Warriors vs. Pelicans Game 3 score: Five takeaways as New Orleans gets back into the series
The Pelicans won their first game of the series in convincing fashion on Friday
As unstoppable as the Warriors looked in the first two games of their Western Conference semifinal series against the Pelicans, most probably wouldn't have expected a New Orleans blowout win in Game 3. But that's exactly what we got, as the Pelicans got their first win of the series with a 119-100 victory on Friday in New Orleans.
Rajon Rondo had 21 assists, Jrue Holiday scored 21 points, and the Pelicans cut the Warriors' series lead to 2-1. Time to hit the casino, eh?
Here are five takeaways from the game.
The Brow goes Beast Mode
When assessing the series, particularly after the first two games, most said the Pelicans' only chance would be if Anthony Davis had one of those LeBron-like dominant performances. Well folks, we got it. Davis absolutely took over in the second half, and looked unstoppable against any unfortunate soul the Warriors threw his way. He finished with 33 points, 18 rebounds and four steals while committing just a single turnover. New Orleans needed this game in the most desperate of ways, and Davis came through like the franchise player that he is. Now the question becomes, can he keep it up?
Kerr swings and misses with JaVale
JaVale McGee was extremely effective in the first round against San Antonio, but had been relegated to basically no playing time in this series due to matchup issues. So it was somewhat of a surprise to see McGee in the starting lineup for Game 3. Steve Kerr had gone small in the first two games without Stephen Curry in the starting lineup, but he elected to go to a more traditional lineup with McGee at center on Friday. It was a problem from the jump, as McGee was clearly outmatched trying to guard the quicker Anthony Davis, and the Pelicans effectively neutralized McGee as a lob threat early, basically eliminating his only offensive threat. As a result, McGee was a minus-10 in nine minutes on the court.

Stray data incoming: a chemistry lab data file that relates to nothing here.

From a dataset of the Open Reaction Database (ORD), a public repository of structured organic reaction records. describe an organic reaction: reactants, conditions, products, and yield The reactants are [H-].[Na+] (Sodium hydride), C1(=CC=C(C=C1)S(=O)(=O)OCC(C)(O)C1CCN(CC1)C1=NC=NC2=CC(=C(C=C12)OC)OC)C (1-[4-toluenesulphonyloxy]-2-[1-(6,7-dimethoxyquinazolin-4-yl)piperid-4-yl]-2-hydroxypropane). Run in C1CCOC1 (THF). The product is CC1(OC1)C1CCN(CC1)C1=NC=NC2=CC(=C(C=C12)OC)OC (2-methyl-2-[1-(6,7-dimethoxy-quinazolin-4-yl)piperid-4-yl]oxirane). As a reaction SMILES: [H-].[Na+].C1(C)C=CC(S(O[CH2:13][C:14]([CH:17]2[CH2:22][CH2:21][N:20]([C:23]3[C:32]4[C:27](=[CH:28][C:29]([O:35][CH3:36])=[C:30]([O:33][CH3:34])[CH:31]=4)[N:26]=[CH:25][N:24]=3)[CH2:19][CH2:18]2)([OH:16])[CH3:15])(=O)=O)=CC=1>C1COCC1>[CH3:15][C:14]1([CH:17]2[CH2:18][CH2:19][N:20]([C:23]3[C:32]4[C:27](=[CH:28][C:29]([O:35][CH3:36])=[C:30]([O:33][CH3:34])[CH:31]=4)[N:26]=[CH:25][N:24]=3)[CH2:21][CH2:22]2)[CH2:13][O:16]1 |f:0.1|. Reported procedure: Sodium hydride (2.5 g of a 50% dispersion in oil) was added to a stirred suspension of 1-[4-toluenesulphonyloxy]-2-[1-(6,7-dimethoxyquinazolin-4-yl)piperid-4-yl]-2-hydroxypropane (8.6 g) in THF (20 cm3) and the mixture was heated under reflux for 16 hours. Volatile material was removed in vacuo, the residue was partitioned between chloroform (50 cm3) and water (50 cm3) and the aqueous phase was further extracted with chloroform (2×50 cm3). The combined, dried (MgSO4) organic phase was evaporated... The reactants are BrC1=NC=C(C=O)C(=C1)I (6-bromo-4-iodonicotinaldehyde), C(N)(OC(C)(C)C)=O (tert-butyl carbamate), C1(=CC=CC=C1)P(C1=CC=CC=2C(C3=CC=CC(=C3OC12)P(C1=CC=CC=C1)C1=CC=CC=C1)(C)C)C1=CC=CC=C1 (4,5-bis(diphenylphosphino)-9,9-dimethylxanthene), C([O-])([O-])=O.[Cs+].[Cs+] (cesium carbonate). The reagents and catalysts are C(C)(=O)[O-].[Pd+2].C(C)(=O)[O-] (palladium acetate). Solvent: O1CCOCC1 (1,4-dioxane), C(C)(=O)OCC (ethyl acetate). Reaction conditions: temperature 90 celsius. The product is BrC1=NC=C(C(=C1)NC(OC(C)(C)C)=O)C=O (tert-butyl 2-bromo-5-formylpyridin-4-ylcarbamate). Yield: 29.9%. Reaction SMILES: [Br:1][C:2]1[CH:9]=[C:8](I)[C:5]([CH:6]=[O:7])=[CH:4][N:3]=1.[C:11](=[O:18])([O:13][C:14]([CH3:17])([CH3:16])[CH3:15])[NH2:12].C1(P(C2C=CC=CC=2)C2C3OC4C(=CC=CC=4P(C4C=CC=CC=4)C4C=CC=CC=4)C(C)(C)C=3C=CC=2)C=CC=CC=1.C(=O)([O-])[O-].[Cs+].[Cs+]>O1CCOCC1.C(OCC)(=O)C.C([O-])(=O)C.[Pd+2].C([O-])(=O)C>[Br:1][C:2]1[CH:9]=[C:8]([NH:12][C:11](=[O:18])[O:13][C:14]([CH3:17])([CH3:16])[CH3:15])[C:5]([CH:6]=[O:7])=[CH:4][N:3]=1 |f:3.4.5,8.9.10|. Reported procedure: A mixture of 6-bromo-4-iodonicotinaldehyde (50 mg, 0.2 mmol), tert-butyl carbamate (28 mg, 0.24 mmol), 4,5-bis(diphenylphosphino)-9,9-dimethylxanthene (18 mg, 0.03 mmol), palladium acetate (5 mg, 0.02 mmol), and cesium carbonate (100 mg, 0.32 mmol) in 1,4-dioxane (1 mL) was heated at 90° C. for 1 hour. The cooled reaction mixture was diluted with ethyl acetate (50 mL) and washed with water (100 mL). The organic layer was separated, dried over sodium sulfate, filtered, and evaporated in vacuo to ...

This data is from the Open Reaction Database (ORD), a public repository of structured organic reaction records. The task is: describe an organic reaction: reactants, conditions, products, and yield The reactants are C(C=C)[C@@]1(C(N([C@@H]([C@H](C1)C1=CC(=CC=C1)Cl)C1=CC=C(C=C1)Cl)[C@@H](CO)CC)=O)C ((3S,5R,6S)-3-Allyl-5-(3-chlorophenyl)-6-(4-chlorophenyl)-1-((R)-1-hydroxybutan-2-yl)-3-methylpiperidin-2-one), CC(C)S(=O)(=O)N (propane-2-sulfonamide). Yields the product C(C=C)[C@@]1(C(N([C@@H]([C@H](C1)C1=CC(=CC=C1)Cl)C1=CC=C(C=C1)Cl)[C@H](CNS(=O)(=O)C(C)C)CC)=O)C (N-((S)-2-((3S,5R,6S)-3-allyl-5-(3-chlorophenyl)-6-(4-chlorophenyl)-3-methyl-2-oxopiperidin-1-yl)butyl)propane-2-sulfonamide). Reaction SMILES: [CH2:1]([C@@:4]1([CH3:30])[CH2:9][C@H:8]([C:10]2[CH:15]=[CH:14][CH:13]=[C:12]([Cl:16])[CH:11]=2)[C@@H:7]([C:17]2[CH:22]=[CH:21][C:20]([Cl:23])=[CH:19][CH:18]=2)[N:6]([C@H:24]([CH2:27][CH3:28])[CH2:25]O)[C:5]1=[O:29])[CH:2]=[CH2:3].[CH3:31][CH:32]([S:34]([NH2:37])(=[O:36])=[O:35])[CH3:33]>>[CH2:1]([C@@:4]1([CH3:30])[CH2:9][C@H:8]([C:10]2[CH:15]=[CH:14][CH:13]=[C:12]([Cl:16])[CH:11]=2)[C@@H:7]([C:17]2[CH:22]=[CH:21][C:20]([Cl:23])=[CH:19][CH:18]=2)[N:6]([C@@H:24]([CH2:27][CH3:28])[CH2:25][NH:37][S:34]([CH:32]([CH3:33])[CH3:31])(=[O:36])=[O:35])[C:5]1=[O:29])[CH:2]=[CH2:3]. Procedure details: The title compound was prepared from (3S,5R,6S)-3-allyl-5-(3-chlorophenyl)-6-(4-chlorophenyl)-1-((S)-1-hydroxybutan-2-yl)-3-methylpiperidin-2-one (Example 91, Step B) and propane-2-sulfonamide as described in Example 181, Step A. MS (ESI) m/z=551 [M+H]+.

It's understandable that with Curry back in the starting lineup, Kerr would want to send Andre Iguodala back to his normal bench role, but if you're going to go bigger, why not start Kevon Looney, who's already been effective in two games against Davis and New Orleans? Kerr always makes the starting lineup with is rotations in mind, but he'll have to think twice about having McGee on the court again in Game 4.
Pelicans get tough
It's not just Rajon Rondo getting into a shoving match with Draymond Green after the whistle -- the Pelicans were physical with the Warriors all night. They didn't allow many easy buckets, pounded the offensive glass and pushed the Warriors around much more than they did in the first couple of games. Mostly they made the Warriors uncomfortable, not a position that Golden State is accustomed to in this year's playoffs. You're not going to stop the Warriors from scoring, but getting physical helped the Pelicans hold them down about as well as anyone can hope.
Curry goes cold
After a blistering return to the court in Game 2 (28 points in 27 minutes), Curry came back down to Earth with about as poor a shooting performance as he can muster. He scored 19 points, but shot just 6-of-19 from the floor and 3-of-9 on 3-pointers. On paper it may seem like inserting a two-time MVP into the starting lineup would be an automatic advantage -- and it likely will be later in the series -- but reincorporating Curry on both sides of the court clearly affected Golden State.
Pelicans' bench is alive
If the Pelicans were going to win a game in this series, they needed to get some sort of contribution from their bench. Role players usually play better at home, and right on cue Solomon Hill and Ian Clark stepped up big time. Hill made three 3-pointers in the first quarter alone, after not hitting one in either of the first two games. A former Warrior, Clark caught fire pretty much as soon as he entered the game, scoring 18 points in 17 minutes and hitting 3-of-5 from the 3-point line.
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Brown was joined by Malcolm Brogdon and Justin Anderson